WAI Guidance and Techniques for Mobile Accessibility

Status: This is not ready for detailed review. It is an in-progress, unapproved editor’s draft.

WCAG 2.0

Many WCAG 2.0 techniques apply to web and non-web mobile content and applications.

[[[Note from Kim: I wanted to put the customizable quick reference here with advice to click the mobile tag, but there is no mobile tag. This might be good to keep in mind for future version of the customizable quick reference.]]]

Mobile Accessibility: How WCAG 2.0 and Other W3C/WAI Guidelines Apply to Mobile maps out in detail how many of the W3C/WAI Guidelines apply to mobile.

UAAG 2.0 Guidelines

The UAAG 2.0 guidelines apply to mobile.

Many of the guidelines include mobile examples

W3C Tutorials

The W3C Tutorials for Page Structure, Menus, Images, Tables, Forms and Carousels menus all apply to mobile.

Issues to bear in mind when using general accessibility resources for mobile

Mobile devices are used differently because they have small screens, are very portable, and the primary means of input is often touch.

1. Limited screen size

Although mobile devices have exceptional resolution, small screen sizes limit how much information can be viewed at once, especially for people who use magnification.


  • Provide clear information architecture and navigation
  • Minimize distractions
  • Provide perceptible feedback
  • Use responsive design that uses CSS stylesheets to adjust layout depending on screen width
  • Make sure text reflows to avoid horizontal scrolling
  • Provide a reasonable default size for content and touch controls
  • Adapt the length of link text to screen width
  • In portrait layout, position form fields below rather than beside labels


2. Touch and gestural input

The exceptional resolution of mobile screen devices means that interactive elements can be shown in a small space. But these elements must be accessible by touch.


  • Make touch targets large enough to be accessible by touch (without magnification)
  • Make touch targets look clickable/touchable
  • Use inactive space to separate touch targets that are close together
  • Position and group touch targets so they are easy to reach on a mobile device
  • Focus target on touch, activate target on release (mouseup or touchend)
  • Make gestures easy to carry out


3. Keyboards and virtual keyboards

Although the primary means of input for mobile devices is touch, mobile devices also include on-screen keyboards and can connect to external input devices including keyboards. Some users rely on keyboard input.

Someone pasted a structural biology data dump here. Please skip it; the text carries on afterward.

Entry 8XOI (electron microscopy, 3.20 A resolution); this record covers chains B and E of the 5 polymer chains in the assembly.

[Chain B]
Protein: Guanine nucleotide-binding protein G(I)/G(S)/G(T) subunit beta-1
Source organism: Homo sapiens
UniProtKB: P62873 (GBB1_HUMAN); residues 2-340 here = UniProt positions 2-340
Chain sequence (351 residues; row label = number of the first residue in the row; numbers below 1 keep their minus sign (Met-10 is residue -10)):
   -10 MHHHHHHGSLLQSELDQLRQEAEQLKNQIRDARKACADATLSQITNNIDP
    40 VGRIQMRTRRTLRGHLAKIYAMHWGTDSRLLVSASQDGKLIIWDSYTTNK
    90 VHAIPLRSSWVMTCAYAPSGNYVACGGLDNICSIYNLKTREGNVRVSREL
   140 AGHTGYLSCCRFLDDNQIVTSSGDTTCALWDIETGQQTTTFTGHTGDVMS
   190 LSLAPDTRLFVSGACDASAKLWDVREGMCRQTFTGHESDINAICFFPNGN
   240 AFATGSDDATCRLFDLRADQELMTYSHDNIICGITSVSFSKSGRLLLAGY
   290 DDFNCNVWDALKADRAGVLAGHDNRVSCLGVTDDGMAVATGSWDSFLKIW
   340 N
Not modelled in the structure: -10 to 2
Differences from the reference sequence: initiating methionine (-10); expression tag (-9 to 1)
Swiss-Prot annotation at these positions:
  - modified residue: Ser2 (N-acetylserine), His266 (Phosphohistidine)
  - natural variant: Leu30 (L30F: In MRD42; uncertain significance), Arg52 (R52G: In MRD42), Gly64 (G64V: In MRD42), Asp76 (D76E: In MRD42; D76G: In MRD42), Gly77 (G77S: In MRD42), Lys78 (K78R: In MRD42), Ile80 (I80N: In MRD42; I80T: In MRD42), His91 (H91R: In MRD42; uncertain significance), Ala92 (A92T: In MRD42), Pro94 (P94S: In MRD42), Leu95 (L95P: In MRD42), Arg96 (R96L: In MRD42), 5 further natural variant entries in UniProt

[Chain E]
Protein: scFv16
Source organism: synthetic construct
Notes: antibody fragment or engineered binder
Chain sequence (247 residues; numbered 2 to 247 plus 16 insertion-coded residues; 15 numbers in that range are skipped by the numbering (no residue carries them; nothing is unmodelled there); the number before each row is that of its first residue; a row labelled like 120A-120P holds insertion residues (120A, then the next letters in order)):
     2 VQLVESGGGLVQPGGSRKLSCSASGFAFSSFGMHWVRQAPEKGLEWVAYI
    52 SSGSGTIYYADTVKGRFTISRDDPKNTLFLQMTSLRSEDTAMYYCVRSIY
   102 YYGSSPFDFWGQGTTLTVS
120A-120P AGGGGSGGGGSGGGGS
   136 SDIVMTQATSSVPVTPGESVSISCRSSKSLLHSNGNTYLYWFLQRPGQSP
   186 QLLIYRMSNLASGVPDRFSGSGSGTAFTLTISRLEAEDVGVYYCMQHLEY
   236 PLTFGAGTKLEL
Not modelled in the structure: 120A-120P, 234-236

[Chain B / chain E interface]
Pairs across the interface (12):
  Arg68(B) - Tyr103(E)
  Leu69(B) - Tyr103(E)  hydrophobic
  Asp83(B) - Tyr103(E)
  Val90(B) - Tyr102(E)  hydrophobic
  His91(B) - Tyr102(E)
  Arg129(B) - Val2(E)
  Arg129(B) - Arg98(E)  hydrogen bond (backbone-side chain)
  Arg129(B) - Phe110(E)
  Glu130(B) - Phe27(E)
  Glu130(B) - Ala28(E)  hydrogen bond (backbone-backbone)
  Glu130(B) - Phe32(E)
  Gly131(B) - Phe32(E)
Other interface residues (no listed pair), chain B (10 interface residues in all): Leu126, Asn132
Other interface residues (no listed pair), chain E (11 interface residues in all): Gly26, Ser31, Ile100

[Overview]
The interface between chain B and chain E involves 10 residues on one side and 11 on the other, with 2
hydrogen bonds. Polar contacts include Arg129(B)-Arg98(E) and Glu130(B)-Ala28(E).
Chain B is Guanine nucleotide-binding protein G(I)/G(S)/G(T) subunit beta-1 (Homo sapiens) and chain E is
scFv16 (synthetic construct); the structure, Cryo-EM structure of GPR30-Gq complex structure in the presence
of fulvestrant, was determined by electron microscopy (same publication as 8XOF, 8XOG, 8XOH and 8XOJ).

• Support keyboard input as an alternative to touch


4. Speech

Mobile devices commonly support speech input via a speech button on the keyboard and intelligent agents like Siri. Some users rely on speech input.


  • Support speech input as an alternative to touch
  • If you offer keyboard users single character shortcuts, make sure users can turn off or remap these shortcuts so they can avoid accidentally activating many shortcuts at once with spoken words

5. Device sensors

Mobile devices commonly support control options triggered by device manipulation gestures. Some users cannot carry out these gestures.


  • Provide touch and keyboard operable alternative control options for device manipulation gestures


6. Layout and screen orientation

Most sites today use responsive design to adjust layout based on screen size. People using mobile devices must scroll more. People with low vision who use magnification may be seeing the mobile version on the desktop. Some users may not able to easily change orientation.


  • Don’t assume that a given screen width is only for a particular device. Make sure all functions are available four screens of all sizes, and make sure that layout is relatively consistent in all sizes and for both portrait and landscape mode.
  • Position important elements in the first part of the page to limit excessive scrolling
  • Warn users when moving between portrait and landscape mode


7. Platform accessibility conventions

Mobile devices include accessibility features like zoom, large fonts, and captions. It’s important that a website not interfere with the operation of this platform-wide assistive technology


  • Honor platform accessibility settings including zoom, fonts and captions